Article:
COVID-19 has created the perfect witch’s brew of intense stress. People across the country are concerned about the health of themselves and their families; job security is shaky (and household incomes are dropping); and basic necessities like food staples and hygiene supplies are still—even after two months—difficult to find.
This is the third blog post in my series on working on your business, when you can’t work in your business. My intention is to help providers improve sustainability and efficiency within their practices, so they can come out of this pandemic with a renewed spirit and the ability to provide maximum benefits to patients.
It all happened in an instant—or at least it felt like an instant. One day, we were living our lives as normal—going about our work days, our family and social obligations, our routines. Then came news of the outbreak, the pandemic, the national emergency—all in such rapid-fire sequence that before we even had time to process it, we were reeling from the shock of having our lives turned upside down.
Over the last several weeks, I’ve constantly heard people say, “I can’t wait until things go back to normal.” To me, this begs the question: Why do we want to go back to the way things were? If you’re a practice owner, was your business running perfectly prior to this unprecedented crisis?
If you’re like me, you may be starting to lose track of time. This seems to be a common problem right now—as we are all adjusting to a new normal and learning new patterns of living and working. Most of us are somewhere between week four and week six of social distancing and non-essential school and business closures.
In this Q&A, Simon Hargus, PT, DPT, OCS, MBA, the owner of First Settlement Physical Therapy (FSPT), explains how he is leading his organization through the COVID-19 pandemic. He covers FSPT’s approach to continuity planning, the steps the company is taking to stay financially stable through the current situation, and the changes he plans to implement in the future based on what he has learned over the last few weeks (including an increased focus on telehealth and cash-based services).
In these unprecedented times, it’s tough to stay motivated and not be mired in the negative. I’ve had to constantly remind myself to focus on what I can do—and not on what I can’t do.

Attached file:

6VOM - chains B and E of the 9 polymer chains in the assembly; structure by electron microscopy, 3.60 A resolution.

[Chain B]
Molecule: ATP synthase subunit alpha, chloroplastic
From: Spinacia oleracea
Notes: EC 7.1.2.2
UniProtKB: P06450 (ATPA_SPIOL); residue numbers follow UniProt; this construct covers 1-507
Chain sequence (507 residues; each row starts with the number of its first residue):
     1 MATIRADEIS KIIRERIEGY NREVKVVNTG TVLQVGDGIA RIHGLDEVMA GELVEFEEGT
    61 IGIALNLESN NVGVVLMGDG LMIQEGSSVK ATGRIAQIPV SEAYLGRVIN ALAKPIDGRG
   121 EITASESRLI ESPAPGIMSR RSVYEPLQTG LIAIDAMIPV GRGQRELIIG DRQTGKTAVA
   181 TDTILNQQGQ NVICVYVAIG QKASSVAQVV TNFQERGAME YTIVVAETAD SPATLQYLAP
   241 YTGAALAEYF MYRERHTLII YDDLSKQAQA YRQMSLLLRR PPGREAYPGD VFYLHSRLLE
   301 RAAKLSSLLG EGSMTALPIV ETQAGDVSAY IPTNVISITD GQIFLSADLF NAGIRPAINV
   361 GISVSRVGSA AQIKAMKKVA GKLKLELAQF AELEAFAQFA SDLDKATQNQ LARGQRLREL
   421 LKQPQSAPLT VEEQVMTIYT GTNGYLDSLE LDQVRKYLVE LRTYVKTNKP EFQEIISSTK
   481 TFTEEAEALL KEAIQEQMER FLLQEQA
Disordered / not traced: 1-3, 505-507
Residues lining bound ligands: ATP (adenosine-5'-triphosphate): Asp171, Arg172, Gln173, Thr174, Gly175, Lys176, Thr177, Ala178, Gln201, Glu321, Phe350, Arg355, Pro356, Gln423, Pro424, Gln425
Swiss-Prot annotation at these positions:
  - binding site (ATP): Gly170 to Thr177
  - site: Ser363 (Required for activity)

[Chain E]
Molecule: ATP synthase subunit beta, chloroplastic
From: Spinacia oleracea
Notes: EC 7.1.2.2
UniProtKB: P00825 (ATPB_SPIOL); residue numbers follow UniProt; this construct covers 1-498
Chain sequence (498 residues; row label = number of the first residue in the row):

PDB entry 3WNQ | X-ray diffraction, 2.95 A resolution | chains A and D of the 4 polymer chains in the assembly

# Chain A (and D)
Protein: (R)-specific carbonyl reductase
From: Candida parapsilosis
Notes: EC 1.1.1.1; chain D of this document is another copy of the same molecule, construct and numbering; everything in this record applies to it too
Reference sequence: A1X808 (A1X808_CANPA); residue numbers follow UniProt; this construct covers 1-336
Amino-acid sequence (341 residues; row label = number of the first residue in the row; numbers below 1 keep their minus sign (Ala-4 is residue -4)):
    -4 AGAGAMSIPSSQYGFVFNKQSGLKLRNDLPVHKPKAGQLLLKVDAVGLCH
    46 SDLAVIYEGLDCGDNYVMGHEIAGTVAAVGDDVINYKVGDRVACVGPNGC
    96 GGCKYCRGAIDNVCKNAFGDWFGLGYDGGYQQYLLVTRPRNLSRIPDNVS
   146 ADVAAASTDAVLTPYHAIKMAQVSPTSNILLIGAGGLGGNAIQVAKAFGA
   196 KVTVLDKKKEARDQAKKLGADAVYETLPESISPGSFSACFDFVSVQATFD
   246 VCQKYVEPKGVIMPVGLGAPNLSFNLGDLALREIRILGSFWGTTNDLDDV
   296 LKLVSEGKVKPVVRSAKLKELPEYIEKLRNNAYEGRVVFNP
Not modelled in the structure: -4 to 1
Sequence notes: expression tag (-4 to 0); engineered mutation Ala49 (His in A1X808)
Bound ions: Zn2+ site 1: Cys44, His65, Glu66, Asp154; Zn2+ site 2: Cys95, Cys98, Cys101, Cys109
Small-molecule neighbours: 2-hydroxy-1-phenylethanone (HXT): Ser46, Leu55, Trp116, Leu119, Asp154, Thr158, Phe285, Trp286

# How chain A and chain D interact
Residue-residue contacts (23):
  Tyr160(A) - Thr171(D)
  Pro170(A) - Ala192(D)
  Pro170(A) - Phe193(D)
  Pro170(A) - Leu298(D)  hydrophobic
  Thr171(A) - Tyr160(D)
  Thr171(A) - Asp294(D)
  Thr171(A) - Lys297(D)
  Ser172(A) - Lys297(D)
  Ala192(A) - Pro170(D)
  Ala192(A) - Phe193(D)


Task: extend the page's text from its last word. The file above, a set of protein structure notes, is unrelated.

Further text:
As consolidation continues to increase, more and more independent PT practices are being swallowed up by national chains and corporations. Now, depending on your business goals, you may be chomping at the bit for an offer (in which case you should check out this post about exit metrics).
Physical therapists are at the forefront of modern musculoskeletal knowledge and expertise—and it’s no wonder why. PT and DPT programs drill into the finer points of neurorehabilitation and musculoskeletal disorders, and active clinical practice keeps those skills fresh—requiring PTs to tap their vast array of scientific knowledge with each and every patient.
Health care is an appointment-based industry, which means you only make money when your patients show up for their appointments. Unfortunately, getting patients to do that consistently is no easy task. Missed and cancelled appointments are the bane of many a provider’s existence—at least until they discover integrated scheduling software with automated appointment reminders and waitlist management.
The front desk of a PT, OT, or SLP practice is pretty much its control tower. When front office operations break down—and clinics fail to promptly return patient phone calls, schedule appointments at optimal intervals, check patients in and out, verify patient insurance information, or collect payment—then the efficiency and effectiveness of the entire organization suffers.
Great news! Ascend—the ultimate business summit for rehab therapists—is back and better than ever before. Last year, the sixth-annual event took us to the Land of 10,000 Lakes (that’s Minnesota, don’tcha know!) for two incredibly educational (and incredibly fun) days…